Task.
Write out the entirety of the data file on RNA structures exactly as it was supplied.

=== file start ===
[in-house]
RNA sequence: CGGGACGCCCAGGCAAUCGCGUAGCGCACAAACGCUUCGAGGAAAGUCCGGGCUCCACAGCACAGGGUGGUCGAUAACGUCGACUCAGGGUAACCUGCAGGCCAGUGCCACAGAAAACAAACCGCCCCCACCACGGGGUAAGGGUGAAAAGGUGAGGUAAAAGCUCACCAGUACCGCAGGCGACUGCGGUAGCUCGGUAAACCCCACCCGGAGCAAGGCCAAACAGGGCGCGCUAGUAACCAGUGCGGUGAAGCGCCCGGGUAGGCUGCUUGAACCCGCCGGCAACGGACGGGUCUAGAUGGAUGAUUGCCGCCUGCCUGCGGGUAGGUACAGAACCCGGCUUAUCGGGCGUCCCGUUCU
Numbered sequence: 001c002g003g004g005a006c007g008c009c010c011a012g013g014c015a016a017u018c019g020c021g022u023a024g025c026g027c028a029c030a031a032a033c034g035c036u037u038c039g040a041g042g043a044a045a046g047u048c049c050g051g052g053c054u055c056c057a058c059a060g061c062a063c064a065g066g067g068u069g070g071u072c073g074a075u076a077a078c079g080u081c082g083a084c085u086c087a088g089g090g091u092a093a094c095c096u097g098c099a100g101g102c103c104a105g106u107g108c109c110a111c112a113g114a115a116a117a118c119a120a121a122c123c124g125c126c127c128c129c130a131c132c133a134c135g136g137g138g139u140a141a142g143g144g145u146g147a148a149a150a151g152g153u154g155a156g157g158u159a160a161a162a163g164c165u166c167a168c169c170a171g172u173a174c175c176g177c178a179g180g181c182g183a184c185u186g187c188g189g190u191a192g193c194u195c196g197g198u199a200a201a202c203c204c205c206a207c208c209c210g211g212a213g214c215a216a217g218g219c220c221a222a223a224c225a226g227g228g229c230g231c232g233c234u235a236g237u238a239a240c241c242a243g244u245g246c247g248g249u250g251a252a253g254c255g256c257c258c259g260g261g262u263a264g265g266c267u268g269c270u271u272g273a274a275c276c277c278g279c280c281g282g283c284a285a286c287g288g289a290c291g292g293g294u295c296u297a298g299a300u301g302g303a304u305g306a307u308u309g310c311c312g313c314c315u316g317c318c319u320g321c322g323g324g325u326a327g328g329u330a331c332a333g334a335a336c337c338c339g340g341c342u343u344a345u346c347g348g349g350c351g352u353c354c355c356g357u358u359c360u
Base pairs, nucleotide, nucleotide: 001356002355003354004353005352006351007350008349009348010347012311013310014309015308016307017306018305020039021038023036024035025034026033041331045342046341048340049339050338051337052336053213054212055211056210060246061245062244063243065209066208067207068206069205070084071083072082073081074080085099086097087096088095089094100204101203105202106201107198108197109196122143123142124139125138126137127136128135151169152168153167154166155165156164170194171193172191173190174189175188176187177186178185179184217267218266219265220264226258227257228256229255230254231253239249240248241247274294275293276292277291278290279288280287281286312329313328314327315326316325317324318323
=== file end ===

[in-house]
RNA sequence: CGGGACGCCCAGGCAAUCGCGUAGCGCACAAACGCUUCGAGGAAAGUCCGGGCUCCACAGCACAGGGUGGUCGAUAACGUCGACUCAGGGUAACCUGCAGGCCAGUGCCACAGAAAACAAACCGCCCCCACCACGGGGUAAGGGUGAAAAGGUGAGGUAAAAGCUCACCAGUACCGCAGGCGACUGCGGUAGCUCGGUAAACCCCACCCGGAGCAAGGCCAAACAGGGCGCGCUAGUAACCAGUGCGGUGAAGCGCCCGGGUAGGCUGCUUGAACCCGCCGGCAACGGACGGGUCUAGAUGGAUGAUUGCCGCCUGCCUGCGGGUAGGUACAGAACCCGGCUUAUCGGGCGUCCCGUUCU
Numbered sequence: 001c002g003g004g005a006c007g008c009c010c011a012g013g014c015a016a017u018c019g020c021g022u023a024g025c026g027c028a029c030a031a032a033c034g035c036u037u038c039g040a041g042g043a044a045a046g047u048c049c050g051g052g053c054u055c056c057a058c059a060g061c062a063c064a065g066g067g068u069g070g071u072c073g074a075u076a077a078c079g080u081c082g083a084c085u086c087a088g089g090g091u092a093a094c095c096u097g098c099a100g101g102c103c104a105g106u107g108c109c110a111c112a113g114a115a116a117a118c119a120a121a122c123c124g125c126c127c128c129c130a131c132c133a134c135g136g137g138g139u140a141a142g143g144g145u146g147a148a149a150a151g152g153u154g155a156g157g158u159a160a161a162a163g164c165u166c167a168c169c170a171g172u173a174c175c176g177c178a179g180g181c182g183a184c185u186g187c188g189g190u191a192g193c194u195c196g197g198u199a200a201a202c203c204c205c206a207c208c209c210g211g212a213g214c215a216a217g218g219c220c221a222a223a224c225a226g227g228g229c230g231c232g233c234u235a236g237u238a239a240c241c242a243g244u245g246c247g248g249u250g251a252a253g254c255g256c257c258c259g260g261g262u263a264g265g266c267u268g269c270u271u272g273a274a275c276c277c278g279c280c281g282g283c284a285a286c287g288g289a290c291g292g293g294u295c296u297a298g299a300u301g302g303a304u305g306a307u308u309g310c311c312g313c314c315u316g317c318c319u320g321c322g323g324g325u326a327g328g329u330a331c332a333g334a335a336c337c338c339g340g341c342u343u344a345u346c347g348g349g350c351g352u353c354c355c356g357u358u359c360u
Base pairs, nucleotide, nucleotide: 001356002355003354004353005352006351007350008349009348010347012311013310014309015308016307017306018305020039021038023036024035025034026033041331045342046341048340049339050338051337052336053213054212055211056210060246061245062244063243065209066208067207068206069205070084071083072082073081074080085099086097087096088095089094100204101203105202106201107198108197109196122143123142124139125138126137127136128135151169152168153167154166155165156164170194171193172191173190174189175188176187177186178185179184217267218266219265220264226258227257228256229255230254231253239249240248241247274294275293276292277291278290279288280287281286312329313328314327315326316325317324318323